Stages of cultural adjustments have 4 phases according to Winkelman (1994). Living abroad encourages students to have new thrilling experiences and increases cultural curiosity. However, it may also invite a sense of feeling a little lost in the world.
Cultural adjustments can affect people living far from home in unexpected ways. It is a common phenomenon known by many people living abroad, far from home. These four different phases are honeymoon, crisis, adjustment and acceptance. How we adapt and cope with new cultures varies widely from person to person. The impact on an individual may differ in their order based on how they are dealt with.
The Honeymoon Stage:
The first phase is characterized by initial euphoria. Everything is new, pursuing a dream job and taking in the new surroundings. You’ll find yourself nodding or smiling while interacting with locals. When in turn you haven’t understood anything. This is due to the enthusiasm laced with minor anxiety or nervousness due to the newness. Infatuated by the language and culture, you might even take up learning the language. This chapter of initial newness eventually deteriorates, carrying you to the next stages of adjusting to a new culture.
The Crisis Stage:
Hostility brings the experience of frustration, anger, anxiety and sometimes depression during this stage. You may feel bitterness towards the culture. Not understanding gestures, signs, or sometimes even the language can cause stress. Simple things might set you off. The process of adapting to a new culture can cause frustration. At this point, you also start to miss your friends and family back home and idealise the life you had there. This is often when physical symptoms can appear and you may experience minor health ailments as a result of the transition. The buildup of such difficulties is called “culture shock”. Cultural shock stages depend on a person’s self-awareness. Culture shock is more than simply being unfamiliar with social norms or experiencing new foods and it tends to impact travellers even after they’ve become familiar with and comfortable in new cultures. Feelings of discontent may appear towards the locals. The stages of adjusting to a new culture depend on how long a person spends in a particular culture.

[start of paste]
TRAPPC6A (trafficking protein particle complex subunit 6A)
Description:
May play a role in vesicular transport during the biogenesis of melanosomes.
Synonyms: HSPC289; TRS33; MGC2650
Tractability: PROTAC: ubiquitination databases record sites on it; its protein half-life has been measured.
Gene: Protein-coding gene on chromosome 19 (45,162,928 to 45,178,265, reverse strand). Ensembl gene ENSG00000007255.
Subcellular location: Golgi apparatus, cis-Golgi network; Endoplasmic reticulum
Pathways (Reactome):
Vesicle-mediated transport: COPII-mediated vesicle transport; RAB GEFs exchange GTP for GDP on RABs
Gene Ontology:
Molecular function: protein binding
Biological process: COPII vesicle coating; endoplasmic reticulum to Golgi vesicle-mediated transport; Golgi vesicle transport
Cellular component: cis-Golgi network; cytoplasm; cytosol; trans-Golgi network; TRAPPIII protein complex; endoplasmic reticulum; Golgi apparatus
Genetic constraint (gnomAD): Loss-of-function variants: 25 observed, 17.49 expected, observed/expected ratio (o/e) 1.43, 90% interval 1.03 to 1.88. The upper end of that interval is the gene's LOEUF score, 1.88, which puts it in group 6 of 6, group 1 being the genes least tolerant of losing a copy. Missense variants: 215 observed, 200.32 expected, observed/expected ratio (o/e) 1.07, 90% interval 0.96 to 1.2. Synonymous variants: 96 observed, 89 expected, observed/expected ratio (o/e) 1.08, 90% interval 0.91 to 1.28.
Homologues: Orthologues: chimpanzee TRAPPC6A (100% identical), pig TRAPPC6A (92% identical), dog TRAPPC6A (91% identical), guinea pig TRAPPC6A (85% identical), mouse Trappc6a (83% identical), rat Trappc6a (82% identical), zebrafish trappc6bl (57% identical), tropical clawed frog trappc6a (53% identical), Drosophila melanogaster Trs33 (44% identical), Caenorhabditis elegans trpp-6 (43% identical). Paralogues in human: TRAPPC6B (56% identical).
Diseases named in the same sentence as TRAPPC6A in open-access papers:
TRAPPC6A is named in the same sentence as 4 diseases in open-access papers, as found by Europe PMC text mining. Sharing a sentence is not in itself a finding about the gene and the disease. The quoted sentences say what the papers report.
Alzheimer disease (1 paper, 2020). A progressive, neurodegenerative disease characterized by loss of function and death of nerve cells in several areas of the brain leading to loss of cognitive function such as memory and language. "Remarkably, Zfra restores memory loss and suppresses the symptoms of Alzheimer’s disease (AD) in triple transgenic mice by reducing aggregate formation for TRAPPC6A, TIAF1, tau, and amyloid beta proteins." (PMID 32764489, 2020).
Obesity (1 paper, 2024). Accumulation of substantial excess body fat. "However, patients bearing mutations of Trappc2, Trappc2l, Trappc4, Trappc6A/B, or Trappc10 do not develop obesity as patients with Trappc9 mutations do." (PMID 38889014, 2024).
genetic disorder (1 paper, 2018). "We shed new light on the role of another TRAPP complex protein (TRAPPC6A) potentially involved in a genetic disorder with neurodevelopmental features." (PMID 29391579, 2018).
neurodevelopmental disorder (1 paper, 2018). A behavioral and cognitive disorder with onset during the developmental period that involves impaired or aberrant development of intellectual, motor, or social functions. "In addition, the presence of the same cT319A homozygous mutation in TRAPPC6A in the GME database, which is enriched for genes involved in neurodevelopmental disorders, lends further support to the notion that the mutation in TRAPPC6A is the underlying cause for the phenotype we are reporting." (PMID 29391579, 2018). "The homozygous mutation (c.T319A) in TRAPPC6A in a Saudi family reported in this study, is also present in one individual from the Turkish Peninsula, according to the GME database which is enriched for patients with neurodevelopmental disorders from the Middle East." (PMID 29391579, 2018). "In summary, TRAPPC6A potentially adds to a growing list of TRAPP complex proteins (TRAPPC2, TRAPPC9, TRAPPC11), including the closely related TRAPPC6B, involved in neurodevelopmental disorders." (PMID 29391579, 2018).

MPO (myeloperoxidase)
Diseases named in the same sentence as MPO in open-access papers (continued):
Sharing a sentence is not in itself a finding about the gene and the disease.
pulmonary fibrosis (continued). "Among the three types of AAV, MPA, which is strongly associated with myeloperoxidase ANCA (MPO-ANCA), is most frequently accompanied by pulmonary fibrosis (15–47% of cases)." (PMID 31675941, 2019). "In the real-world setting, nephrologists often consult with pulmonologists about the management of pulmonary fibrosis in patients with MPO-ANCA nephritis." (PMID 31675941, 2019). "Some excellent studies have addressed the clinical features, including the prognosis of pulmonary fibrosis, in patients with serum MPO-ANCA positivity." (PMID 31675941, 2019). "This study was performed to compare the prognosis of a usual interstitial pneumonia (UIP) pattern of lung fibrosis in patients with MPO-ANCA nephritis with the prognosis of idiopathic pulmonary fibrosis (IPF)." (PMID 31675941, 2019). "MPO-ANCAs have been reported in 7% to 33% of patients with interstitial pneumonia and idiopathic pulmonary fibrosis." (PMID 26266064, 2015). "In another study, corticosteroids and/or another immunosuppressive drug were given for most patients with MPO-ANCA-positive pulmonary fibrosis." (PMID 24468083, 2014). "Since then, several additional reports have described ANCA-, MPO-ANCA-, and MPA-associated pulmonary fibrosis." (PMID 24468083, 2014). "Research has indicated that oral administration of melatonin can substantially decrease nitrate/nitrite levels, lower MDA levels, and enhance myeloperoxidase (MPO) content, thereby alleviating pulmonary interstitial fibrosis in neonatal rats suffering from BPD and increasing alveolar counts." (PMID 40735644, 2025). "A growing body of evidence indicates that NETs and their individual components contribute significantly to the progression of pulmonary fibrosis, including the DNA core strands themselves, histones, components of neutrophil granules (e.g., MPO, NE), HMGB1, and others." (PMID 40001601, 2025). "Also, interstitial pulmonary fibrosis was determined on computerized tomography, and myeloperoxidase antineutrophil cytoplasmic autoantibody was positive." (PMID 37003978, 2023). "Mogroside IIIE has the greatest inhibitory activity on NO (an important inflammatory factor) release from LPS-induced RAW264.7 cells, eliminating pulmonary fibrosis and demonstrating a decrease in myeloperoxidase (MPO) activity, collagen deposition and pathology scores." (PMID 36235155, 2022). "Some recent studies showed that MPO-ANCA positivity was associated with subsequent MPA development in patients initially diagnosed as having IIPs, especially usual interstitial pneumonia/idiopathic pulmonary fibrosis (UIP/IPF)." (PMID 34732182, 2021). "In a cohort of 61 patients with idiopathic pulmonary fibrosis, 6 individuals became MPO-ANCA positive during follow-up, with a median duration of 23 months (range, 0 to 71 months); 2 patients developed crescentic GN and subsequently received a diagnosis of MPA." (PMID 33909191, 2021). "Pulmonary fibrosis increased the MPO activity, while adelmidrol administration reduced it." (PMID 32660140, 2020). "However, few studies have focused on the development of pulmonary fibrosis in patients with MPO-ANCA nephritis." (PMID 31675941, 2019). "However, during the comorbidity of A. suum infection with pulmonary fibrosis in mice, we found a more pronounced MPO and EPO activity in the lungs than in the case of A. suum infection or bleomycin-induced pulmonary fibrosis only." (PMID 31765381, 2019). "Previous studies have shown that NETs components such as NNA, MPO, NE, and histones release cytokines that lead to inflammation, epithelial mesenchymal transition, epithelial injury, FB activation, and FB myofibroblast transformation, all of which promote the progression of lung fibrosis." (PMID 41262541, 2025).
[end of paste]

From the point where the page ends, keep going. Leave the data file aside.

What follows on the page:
Symptoms of Culture Shock
Culture shock manifests itself in different forms:
- Severe homesickness and calling home much more often than usual
- Changes in eating habits and sleeping habits
- Feeling hostile
- Constant complaining about the host country/culture
- Irritability, sadness, depression
- Frequent frustration
- Easily angered
- Sense of failure and self-doubt
- Recurrent illness
- Withdrawing from friends or activities
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The Adjustment Stage:
This stage of cultural adjustments is where you learn to fight back all the negative remarks. Although recovering from culture shock is handled differently by everyone, routine patterns begin to set in and everything falls back in place. You will be accustomed to the food, life, and customs. Locations become recognizable, language becomes easier while communicating and new friends are made. Stages of Adjusting to a new culture might initially take time. Here are some ways of easing this transition. Here are some ways to cope with the stages and symptoms of culture shock:
- Acknowledge that what you are going through is normal. Be patient and give yourself time to work through the process of all the stages of adjusting to the new culture. The unpleasant feelings are temporary, natural and common to any transition that a person makes during their life.
- Take care of yourself. Eat well, exercise, and get enough sleep!
- Find someone to talk to. Find friends who are going through a similar process or see a counsellor.
- Stay in touch with your home countries news and friends from back home
- Have fun and relax! Become a member of a social community. Join student groups. Get out of your room and volunteer to help others. Take up a new sport to keep you occupied and healthy. Participate in activities, clubs and student organizations of interest to you.
The Acceptance and Adaptation Stage:
Finally, you reach the adaptation stage. Also known as the bicultural stage. You have successfully adapted to your new way of living and adapted to the new country you now live in. The feeling of isolation and loneliness wipes off while you get used to your new daily activities and friends. You begin to “feel at home” in your newly acquired culture. Managing the stages of adjusting to a new culture becomes easier. Solving issues becomes easier too. A sense of belonging to this new community develops and the new place is enjoyable. While you may never get back to the heightened euphoria you felt during the honeymoon stage, you’ve now gained a strong sense of belonging and finally feel at home in your new environment.
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